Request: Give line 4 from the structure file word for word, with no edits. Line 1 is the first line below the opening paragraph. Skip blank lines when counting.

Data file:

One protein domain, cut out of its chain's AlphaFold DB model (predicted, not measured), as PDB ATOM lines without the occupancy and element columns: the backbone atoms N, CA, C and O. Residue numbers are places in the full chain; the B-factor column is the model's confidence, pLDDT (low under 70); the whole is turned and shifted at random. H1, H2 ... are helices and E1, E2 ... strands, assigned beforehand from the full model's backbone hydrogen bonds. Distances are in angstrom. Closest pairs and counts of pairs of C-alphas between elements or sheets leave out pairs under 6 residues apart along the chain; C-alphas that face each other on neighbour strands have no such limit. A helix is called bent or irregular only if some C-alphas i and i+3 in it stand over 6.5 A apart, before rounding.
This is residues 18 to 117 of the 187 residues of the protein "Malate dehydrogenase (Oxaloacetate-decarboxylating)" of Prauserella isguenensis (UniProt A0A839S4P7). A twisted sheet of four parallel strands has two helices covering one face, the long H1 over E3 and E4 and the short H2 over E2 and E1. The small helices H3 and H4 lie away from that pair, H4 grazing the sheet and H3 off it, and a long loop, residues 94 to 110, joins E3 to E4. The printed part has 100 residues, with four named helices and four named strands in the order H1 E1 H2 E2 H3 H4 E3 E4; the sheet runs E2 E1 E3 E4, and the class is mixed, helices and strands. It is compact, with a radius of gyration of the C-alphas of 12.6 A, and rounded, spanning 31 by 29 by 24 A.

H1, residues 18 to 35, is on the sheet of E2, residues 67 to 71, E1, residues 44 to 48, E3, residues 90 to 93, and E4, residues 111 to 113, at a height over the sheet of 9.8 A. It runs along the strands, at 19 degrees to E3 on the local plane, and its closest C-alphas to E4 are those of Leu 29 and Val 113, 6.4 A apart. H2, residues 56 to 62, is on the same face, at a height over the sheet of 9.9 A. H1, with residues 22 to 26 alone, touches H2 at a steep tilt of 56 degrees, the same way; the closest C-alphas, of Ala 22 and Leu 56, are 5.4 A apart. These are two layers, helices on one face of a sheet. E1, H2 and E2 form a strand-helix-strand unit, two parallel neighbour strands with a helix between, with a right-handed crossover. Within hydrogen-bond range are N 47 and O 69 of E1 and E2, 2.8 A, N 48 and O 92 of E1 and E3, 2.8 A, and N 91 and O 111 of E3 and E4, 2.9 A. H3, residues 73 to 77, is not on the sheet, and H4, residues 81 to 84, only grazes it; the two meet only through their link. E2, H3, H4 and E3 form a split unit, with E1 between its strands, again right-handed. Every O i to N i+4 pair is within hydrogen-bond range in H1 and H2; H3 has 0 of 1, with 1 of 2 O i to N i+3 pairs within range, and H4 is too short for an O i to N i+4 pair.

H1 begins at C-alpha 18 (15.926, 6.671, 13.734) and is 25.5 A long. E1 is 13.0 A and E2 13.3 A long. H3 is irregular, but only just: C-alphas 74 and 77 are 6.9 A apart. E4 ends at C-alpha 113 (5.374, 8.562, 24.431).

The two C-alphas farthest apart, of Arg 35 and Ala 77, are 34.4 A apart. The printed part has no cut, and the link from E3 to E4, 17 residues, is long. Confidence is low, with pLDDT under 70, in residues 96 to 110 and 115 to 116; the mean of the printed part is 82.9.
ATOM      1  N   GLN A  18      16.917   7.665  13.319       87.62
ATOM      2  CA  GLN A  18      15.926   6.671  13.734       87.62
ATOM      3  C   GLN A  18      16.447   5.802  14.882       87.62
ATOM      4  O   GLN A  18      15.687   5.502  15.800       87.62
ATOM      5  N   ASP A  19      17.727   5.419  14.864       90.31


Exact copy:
The two C-alphas farthest apart, of Arg 35 and Ala 77, are 34.4 A apart. The printed part has no cut, and the link from E3 to E4, 17 residues, is long. Confidence is low, with pLDDT under 70, in residues 96 to 110 and 115 to 116; the mean of the printed part is 82.9.